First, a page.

Deal Seekers are characterised as mature families with a penchant for switching insurance providers and causing queue build-ups at the supermarkets as they put their money-off vouchers to work. Despite their thrift, they have various sources of debt and do not have significant earnings power, with this reflected in the modest size of their pension pots. Earnings Providers are aspiring young adults who live online and are taking the first steps in building their prospects.

Before moving on to who is most likely to inherit, what about debt? Well, there are various measures including use of unauthorised overdrafts, those behind on mobile phone bills, loans from friends and family and store cards. Family Pressures features heavily, as do the other groups mentioned above. These are also the groups most likely to make impulse purchases and who don’t mind taking risks with their money.  

So, these groups are not in a particularly good position for the long-term, although some of them appear to believe otherwise. If they are light on pensions and they have limited savings and investments, they must clearly be relying on other factors, such as inheritance or some other kind of windfall.

Rightly or wrongly, these groups believe that everything will be alright. Except that it is entirely possible that it won’t be.

The data suggests there are three clear groups who are most likely to receive an inheritance. These groups give a clue to their current position: Money Makers, Established Investors and Career Experience.

Money Makers are people typically in their early 40s who spend much of their income, but also earn significant figures – and their savings and pensions reflect that. They tend to have large mortgages, but they can comfortably service them through strong earnings power and can always fall back on the likely future inheritance.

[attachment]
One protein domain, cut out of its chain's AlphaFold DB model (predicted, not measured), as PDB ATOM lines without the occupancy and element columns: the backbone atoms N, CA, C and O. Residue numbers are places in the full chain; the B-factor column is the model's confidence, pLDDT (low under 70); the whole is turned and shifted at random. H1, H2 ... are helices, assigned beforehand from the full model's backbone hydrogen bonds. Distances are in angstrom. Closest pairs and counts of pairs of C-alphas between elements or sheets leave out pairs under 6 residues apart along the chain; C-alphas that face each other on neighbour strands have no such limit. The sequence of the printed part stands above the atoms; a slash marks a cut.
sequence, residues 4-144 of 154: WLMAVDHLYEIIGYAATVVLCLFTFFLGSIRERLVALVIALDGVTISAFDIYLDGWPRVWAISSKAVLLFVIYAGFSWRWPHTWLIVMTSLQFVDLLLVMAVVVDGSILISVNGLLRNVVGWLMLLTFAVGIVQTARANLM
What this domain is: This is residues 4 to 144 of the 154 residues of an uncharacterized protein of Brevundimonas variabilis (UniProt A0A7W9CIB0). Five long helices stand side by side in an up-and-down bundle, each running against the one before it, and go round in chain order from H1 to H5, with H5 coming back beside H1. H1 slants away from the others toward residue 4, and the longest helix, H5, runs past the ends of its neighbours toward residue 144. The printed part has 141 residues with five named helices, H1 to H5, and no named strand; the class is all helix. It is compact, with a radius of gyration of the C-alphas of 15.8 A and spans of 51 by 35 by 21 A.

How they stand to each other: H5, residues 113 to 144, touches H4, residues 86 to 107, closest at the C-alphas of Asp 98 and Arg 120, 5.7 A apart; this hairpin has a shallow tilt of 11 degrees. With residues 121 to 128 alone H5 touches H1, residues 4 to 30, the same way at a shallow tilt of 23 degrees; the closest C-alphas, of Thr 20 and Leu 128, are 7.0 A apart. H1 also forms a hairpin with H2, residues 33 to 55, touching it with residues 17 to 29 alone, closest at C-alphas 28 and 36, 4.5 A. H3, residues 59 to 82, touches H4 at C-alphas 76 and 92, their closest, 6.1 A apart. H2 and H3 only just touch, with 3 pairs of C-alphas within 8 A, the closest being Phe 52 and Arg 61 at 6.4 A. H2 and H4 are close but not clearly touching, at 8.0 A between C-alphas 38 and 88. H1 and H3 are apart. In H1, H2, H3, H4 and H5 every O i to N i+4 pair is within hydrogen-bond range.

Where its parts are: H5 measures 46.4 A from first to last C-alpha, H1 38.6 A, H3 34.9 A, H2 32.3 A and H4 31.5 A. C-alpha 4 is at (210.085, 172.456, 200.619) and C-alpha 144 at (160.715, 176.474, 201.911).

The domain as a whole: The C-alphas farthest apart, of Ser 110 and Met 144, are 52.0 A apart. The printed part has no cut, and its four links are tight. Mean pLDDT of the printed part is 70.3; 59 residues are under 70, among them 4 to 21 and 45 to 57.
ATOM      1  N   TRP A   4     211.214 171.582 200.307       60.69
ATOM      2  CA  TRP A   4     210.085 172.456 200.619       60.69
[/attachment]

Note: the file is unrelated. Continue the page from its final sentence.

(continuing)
Established Investors are approaching retirement, generally with pension pots of more than half a million pounds. The Career Experience group are approaching 50 years old and have already made good provision for when they retire, with pension pots approaching half a million.

Shall the meek inherit?

And where do the most confident, dare we say, less affluent, groups rank in likelihood of inheriting? Out of 15 groups, they rank tenth, eleventh and twelfth. They are not the worst-placed out of the population, which is encouraging, until you learn that the groups below them are mostly elderly and too old to inherit.

Things do not look too rosy for these groups – and it isn’t helped by the British culture of spend over save. According to the Office of National Statistics, the savings ratio in the UK is 3.9%, which is lower than other major countries which do plan more for the rainier days. Saving has not always been this low in the UK. In fact, it has not been this low since the early 1960s and did in fact hit just under 15% of income in 1993. Since then, the willingness and ability to save has declined, due to high house prices, low interest rates and an abundance of debt.

The data certainly suggests that inherited wealth will not find its way to those who need it most, and they will continue to use their money for the hand-to-mouth requirements and those subscription fixes. This means today, more than ever, planning for your retirement and the management of family wealth matters.

This website is not personal advice based on your circumstances. No news or research item is a personal recommendation to deal.